Patents Q&A

What is the Patent Filing Grace Period?

Obtaining rights in an invention require affirmatively filing a patent application. There is a limited one-year grace period in the U.S. to file a patent application after the invention has been disclosed or commercialized before patent rights are lost. In the context of an inventor’s own prior activities, the term “critical date” refers to the beginning of the grace period one year before the “effective filing date” of a claimed invention. Understanding this grace period is important in order to know when patenting becomes barred, or may have already been barred, due to an inventor’s own prior actions.

The U.S. patent laws generally bar patenting if “the claimed invention was patented, described in a printed publication, or in public use, on sale, or otherwise available to the public before the effective filing date of the claimed invention” or if “the claimed invention was described in a patent . . . or in an application for patent published or deemed published . . . [that] names another inventor and was effectively filed before the effective filing date of the claimed invention.” (35 U.S.C. § 102(a)). In other words, disclosures and commercial exploitation of an invention prior to the critical date qualify as “prior art” that can be held against a later-filed patent or patent application. Such prior art is used to evaluate the patentability (or validity) of a claimed invention.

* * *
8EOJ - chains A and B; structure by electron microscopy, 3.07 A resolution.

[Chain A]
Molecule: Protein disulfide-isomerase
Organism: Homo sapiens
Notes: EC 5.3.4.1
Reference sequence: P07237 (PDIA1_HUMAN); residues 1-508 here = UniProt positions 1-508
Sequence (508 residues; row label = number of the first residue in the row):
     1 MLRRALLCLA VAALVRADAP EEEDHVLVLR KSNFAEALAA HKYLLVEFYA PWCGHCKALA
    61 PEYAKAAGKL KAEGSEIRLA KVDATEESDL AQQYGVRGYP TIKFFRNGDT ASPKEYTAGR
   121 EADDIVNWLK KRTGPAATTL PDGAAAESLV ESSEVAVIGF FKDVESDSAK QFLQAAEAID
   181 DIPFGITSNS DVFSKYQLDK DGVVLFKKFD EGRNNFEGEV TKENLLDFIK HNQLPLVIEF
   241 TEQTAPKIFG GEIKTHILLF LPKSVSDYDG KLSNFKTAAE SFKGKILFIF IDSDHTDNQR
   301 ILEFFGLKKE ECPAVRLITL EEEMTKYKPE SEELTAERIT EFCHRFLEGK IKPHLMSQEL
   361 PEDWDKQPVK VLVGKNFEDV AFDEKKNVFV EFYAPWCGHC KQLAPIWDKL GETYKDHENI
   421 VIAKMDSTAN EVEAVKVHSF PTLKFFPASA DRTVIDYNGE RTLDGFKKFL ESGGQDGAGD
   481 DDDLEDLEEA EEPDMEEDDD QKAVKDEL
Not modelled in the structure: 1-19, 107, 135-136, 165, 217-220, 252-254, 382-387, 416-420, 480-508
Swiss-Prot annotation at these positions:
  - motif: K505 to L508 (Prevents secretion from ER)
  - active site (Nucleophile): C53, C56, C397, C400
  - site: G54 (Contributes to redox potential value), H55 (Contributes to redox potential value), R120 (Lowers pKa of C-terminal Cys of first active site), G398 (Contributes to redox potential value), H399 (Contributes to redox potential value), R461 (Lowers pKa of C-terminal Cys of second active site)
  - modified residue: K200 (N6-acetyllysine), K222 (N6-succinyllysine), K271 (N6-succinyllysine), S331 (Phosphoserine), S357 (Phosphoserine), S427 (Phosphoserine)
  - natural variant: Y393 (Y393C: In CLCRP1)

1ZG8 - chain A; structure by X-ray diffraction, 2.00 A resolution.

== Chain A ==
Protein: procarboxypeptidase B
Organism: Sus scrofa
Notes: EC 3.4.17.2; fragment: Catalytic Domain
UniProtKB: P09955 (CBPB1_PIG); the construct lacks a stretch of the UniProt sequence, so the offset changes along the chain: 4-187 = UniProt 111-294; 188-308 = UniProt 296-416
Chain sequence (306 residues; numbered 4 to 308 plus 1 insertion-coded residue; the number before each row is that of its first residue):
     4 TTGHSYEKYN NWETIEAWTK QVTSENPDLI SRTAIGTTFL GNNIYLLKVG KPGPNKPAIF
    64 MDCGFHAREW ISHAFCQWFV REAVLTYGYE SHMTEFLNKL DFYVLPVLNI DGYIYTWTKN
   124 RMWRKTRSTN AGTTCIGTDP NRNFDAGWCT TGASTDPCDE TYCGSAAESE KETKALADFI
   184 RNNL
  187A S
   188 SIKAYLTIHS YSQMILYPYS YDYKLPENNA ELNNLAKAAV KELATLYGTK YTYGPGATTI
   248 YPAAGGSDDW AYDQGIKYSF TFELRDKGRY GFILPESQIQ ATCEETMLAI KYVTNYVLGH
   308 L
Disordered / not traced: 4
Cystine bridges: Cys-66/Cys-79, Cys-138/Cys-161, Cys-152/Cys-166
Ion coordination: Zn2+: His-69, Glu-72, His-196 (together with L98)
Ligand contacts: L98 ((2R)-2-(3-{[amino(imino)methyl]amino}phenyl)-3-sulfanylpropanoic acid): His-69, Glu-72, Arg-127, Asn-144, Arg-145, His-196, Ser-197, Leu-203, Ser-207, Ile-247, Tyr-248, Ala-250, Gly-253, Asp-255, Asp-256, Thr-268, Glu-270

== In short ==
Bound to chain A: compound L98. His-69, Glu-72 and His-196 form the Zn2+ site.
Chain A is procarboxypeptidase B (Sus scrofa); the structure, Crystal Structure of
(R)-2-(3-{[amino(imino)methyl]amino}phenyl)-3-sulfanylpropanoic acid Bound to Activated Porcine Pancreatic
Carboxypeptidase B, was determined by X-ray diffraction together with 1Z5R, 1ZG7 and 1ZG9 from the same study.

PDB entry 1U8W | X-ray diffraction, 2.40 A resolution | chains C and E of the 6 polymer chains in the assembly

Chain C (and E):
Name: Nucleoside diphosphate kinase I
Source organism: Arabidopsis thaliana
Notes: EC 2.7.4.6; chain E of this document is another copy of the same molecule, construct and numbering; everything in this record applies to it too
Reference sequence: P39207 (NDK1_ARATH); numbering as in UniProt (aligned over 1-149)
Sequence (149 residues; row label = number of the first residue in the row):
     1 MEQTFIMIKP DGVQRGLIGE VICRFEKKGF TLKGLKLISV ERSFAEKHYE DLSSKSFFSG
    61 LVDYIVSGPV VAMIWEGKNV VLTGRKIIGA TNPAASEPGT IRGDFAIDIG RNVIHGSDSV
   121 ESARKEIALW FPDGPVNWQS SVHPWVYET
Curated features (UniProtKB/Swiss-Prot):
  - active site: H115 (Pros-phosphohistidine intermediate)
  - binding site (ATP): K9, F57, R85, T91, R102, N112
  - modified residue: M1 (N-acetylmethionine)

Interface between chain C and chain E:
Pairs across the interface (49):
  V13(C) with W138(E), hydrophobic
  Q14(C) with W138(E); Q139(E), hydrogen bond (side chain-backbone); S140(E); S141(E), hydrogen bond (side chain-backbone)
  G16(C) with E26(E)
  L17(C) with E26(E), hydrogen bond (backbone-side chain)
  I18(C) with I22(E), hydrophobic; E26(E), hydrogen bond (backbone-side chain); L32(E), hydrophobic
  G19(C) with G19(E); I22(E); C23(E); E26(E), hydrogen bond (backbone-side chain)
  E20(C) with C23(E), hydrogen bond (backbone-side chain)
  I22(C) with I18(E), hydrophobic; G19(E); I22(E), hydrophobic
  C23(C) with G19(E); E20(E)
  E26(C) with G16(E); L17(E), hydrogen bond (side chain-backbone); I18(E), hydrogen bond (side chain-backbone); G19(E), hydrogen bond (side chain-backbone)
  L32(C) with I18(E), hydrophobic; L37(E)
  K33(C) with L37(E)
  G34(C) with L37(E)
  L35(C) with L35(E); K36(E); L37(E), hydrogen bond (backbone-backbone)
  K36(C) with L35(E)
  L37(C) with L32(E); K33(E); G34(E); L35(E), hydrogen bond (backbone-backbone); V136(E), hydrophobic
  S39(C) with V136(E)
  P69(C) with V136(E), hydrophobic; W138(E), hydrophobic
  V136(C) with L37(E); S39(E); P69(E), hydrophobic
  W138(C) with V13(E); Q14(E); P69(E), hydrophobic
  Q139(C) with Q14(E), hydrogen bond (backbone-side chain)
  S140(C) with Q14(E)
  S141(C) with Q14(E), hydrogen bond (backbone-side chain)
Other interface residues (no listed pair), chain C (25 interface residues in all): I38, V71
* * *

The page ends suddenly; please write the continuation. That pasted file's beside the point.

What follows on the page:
Graphic of grace period timline
Illustration of Timeline for U.S. Patent Filing Grace Period

However, there is a one-year grace period for filing a patent application following a disclosure or commercialization of the invention by an inventor (or someone who obtained that subject matter from an inventor). This grace period is formally stated as follows:

(b) Exceptions.-

(1) Disclosures made 1 year or less before the effective filing date of the claimed invention.- A disclosure made 1 year or less before the effective filing date of a claimed invention shall not be prior art to the claimed invention under subsection (a)(1) if-